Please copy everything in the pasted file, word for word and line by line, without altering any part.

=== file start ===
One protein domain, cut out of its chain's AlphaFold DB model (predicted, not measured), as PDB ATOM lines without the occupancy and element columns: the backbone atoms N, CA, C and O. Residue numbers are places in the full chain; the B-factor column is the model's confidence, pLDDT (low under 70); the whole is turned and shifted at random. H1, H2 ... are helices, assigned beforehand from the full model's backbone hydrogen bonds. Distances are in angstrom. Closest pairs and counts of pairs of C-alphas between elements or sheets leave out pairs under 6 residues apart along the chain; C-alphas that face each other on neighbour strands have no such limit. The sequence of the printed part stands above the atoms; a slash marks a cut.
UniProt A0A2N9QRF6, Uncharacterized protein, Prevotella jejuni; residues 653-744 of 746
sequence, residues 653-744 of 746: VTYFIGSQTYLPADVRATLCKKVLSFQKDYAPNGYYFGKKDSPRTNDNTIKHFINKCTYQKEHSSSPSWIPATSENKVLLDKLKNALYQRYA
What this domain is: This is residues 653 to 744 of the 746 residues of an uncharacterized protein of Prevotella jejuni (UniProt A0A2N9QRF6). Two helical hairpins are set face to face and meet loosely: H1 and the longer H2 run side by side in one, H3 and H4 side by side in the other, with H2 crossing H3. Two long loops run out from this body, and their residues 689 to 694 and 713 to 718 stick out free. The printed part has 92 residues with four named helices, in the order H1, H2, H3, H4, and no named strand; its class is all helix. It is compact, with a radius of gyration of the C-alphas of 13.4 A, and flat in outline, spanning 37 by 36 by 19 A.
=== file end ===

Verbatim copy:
One protein domain, cut out of its chain's AlphaFold DB model (predicted, not measured), as PDB ATOM lines without the occupancy and element columns: the backbone atoms N, CA, C and O. Residue numbers are places in the full chain; the B-factor column is the model's confidence, pLDDT (low under 70); the whole is turned and shifted at random. H1, H2 ... are helices, assigned beforehand from the full model's backbone hydrogen bonds. Distances are in angstrom. Closest pairs and counts of pairs of C-alphas between elements or sheets leave out pairs under 6 residues apart along the chain; C-alphas that face each other on neighbour strands have no such limit. The sequence of the printed part stands above the atoms; a slash marks a cut.
UniProt A0A2N9QRF6, Uncharacterized protein, Prevotella jejuni; residues 653-744 of 746
sequence, residues 653-744 of 746: VTYFIGSQTYLPADVRATLCKKVLSFQKDYAPNGYYFGKKDSPRTNDNTIKHFINKCTYQKEHSSSPSWIPATSENKVLLDKLKNALYQRYA
What this domain is: This is residues 653 to 744 of the 746 residues of an uncharacterized protein of Prevotella jejuni (UniProt A0A2N9QRF6). Two helical hairpins are set face to face and meet loosely: H1 and the longer H2 run side by side in one, H3 and H4 side by side in the other, with H2 crossing H3. Two long loops run out from this body, and their residues 689 to 694 and 713 to 718 stick out free. The printed part has 92 residues with four named helices, in the order H1, H2, H3, H4, and no named strand; its class is all helix. It is compact, with a radius of gyration of the C-alphas of 13.4 A, and flat in outline, spanning 37 by 36 by 19 A.